In the United States, about 6 million children ages 3-17 have been diagnosed with attention deficit hyperactivity disorder (ADHD). Medication is the most common treatment for ADHD in children, and about 62% of children with ADHD have a prescription.

Some parents, though, are concerned about the long-term effects of extended medication use. Is it really safe? Do children who take these drugs encounter setbacks later in life?

At Ross Bridge Medical Center Pediatrics in Hoover, Alabama, we help children who struggle with behavioral and developmental problems, such as ADHD. We’re dedicated to providing high-quality, comprehensive, coordinated, and compassionate health care to all our young patients.

In this blog, Nicolette Marak, MD, discusses the basics of ADHD, how ADHD medication works, and if it’s safe to use in the long term.

The basics of ADHD

Attention deficit hyperactivity disorder is a disorder that manifests itself in ways that negatively affect attention and self-control. While all children may at times struggle with inattention and following directions, children with ADHD struggle with these issues more often and more severely.

Symptoms of ADHD include:

  • Being easily distracted
  • Having problems concentrating
  • Behaving impulsively
  • Acting without thinking
  • Disregarding safety when excited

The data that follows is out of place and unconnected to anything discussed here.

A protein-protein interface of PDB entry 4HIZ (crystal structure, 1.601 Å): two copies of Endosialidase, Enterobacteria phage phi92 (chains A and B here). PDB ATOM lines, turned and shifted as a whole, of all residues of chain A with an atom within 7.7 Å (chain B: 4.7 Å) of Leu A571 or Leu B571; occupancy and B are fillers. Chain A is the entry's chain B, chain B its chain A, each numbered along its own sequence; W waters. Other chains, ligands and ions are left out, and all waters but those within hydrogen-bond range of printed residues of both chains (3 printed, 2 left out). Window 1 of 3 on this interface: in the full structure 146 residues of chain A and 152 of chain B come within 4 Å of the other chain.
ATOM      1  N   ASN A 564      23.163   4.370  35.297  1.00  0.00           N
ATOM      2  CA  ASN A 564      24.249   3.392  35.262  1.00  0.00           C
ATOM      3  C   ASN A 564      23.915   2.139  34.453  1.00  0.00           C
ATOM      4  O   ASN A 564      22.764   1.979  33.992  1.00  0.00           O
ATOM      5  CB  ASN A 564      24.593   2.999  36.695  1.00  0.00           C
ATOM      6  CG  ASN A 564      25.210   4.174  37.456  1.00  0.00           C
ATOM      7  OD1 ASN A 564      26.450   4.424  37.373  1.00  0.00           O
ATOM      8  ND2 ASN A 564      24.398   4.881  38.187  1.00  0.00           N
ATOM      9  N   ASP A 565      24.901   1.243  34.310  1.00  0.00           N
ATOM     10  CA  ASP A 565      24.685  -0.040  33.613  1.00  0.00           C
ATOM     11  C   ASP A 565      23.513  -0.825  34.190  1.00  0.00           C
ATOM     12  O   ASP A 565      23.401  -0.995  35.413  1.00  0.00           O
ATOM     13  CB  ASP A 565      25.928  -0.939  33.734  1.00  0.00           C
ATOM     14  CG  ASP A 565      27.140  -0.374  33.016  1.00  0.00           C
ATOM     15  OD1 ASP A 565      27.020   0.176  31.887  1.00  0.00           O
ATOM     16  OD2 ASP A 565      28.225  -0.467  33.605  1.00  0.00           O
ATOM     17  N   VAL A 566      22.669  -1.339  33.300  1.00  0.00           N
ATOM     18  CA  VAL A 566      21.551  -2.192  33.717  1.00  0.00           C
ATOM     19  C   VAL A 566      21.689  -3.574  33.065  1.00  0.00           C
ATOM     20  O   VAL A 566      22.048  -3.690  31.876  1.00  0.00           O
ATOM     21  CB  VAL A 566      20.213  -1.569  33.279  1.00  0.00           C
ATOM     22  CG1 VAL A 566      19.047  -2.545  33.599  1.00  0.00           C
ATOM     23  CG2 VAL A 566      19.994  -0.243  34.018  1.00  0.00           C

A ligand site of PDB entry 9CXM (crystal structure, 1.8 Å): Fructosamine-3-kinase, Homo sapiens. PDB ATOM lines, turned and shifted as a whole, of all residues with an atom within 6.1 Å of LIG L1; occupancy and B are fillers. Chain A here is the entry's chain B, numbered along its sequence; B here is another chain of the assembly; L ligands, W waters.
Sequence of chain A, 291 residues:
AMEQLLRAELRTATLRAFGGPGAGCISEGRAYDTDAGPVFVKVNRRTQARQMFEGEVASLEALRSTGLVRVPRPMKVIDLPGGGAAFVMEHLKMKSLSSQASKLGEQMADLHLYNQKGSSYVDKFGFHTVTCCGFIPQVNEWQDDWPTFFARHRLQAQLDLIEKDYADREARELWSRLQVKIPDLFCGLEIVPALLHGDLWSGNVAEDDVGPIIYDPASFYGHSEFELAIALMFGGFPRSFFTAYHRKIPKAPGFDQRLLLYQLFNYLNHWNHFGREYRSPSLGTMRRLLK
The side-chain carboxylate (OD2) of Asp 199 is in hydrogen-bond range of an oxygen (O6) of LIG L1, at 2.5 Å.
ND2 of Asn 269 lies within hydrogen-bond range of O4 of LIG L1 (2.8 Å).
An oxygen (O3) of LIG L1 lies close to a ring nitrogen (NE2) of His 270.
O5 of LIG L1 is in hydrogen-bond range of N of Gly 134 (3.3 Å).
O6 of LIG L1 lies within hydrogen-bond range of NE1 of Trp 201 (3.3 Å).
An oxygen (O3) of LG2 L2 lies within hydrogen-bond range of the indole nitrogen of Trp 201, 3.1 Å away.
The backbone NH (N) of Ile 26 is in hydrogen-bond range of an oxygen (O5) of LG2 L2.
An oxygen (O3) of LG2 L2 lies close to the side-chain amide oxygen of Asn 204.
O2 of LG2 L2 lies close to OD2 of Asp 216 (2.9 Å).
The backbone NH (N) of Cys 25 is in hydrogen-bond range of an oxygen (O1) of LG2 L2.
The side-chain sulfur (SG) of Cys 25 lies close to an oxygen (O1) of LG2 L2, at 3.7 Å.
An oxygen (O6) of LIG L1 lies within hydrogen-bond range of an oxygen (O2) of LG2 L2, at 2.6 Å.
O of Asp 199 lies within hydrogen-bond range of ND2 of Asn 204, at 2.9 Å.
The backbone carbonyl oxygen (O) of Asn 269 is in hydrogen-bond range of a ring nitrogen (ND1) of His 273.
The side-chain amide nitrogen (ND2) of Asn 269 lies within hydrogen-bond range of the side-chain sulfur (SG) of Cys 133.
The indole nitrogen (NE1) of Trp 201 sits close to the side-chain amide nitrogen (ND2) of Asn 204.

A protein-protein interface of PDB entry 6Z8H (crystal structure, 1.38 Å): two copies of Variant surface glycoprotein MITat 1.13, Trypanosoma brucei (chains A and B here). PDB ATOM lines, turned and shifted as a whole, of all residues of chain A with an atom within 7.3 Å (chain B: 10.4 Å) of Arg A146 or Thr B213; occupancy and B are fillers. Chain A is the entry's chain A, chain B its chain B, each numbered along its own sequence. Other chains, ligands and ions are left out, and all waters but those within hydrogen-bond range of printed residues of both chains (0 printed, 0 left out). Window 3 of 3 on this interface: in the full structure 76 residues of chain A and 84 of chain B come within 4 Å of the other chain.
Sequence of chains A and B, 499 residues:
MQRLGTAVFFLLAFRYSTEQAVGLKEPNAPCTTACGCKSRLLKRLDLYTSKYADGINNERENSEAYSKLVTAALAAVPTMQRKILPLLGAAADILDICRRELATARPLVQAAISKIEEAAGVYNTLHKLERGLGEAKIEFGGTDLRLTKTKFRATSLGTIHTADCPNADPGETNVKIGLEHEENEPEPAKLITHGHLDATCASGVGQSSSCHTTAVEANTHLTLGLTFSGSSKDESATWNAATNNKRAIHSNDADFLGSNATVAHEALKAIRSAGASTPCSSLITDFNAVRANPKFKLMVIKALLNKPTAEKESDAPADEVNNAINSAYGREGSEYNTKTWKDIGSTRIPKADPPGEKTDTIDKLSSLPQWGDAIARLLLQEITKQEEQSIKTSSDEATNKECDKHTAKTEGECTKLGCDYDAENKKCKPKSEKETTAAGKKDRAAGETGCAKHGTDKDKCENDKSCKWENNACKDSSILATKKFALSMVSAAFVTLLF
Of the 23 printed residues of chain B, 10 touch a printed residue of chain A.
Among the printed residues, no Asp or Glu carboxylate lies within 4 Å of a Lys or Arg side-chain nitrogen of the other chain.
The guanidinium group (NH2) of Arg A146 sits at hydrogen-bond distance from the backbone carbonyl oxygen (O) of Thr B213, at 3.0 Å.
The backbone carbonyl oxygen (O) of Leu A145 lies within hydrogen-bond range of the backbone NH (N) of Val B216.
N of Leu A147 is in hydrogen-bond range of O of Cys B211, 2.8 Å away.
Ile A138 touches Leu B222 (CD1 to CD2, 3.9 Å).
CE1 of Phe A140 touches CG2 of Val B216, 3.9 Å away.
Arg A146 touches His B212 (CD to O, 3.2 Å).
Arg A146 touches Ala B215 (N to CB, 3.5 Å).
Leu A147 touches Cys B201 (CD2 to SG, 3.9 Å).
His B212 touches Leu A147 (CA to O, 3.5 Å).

• Finding it hard to cope with frustration
  • Having dramatic mood swings
  • Being fidgety and full of energy
  • Finding it difficult to keep still
  • Getting up when sitting is required
  • Finding sequencing and organizational skills difficult

Although it’s a neurodevelopmental disorder, ADHD doesn’t impact a child’s intellect or ability. Behaviors associated with ADHD often mean children with the disorder receive lower grades than their peers despite being just as intelligent.

How ADHD medications work

ADHD medicines work by raising the levels of one of two chemicals in a child’s brain. Stimulants, in the form of either ​​amphetamines or methylphenidates, raise dopamine levels to help a child pay attention, control impulses, and avoid risky behaviors. Stimulants are more popular and are typically the first defense against ADHD symptoms.

Nonstimulants, which typically don’t work as well, raise norepinephrine levels to help a child focus longer, be less impulsive, and stay calmer. Both medication types have side effects, and it may take a couple of tries to find the medicine and dosage that work for each child.

The safety of ADHD medications

Some children may partially grow out of their ADHD symptoms as they reach adulthood. However, many people with ADHD take medication well into their adult years.

Control studies are difficult to conduct due to the ethical implications of having a systematic, scientifically controlled study that has a group take medication for years. However, observational studies have been conducted.

Research indicates that the risk for serious side effects from long-term medication use is low. Although some adults may experience side effects related to the medication, the effects are usually mild and improve once they stop taking the medication. For the vast majority of people with ADHD, the benefits of treatment outweigh the risks.

To learn more about ADHD and to see if your child may have it, call (205) 494-7337 to book an appointment with Ross Bridge Medical Center Pediatrics today.


Our goal is for you to leave our office with a memorable and enjoyable experience, which is why our welcoming and compassionate staff will do everything they can to make you feel right at home.

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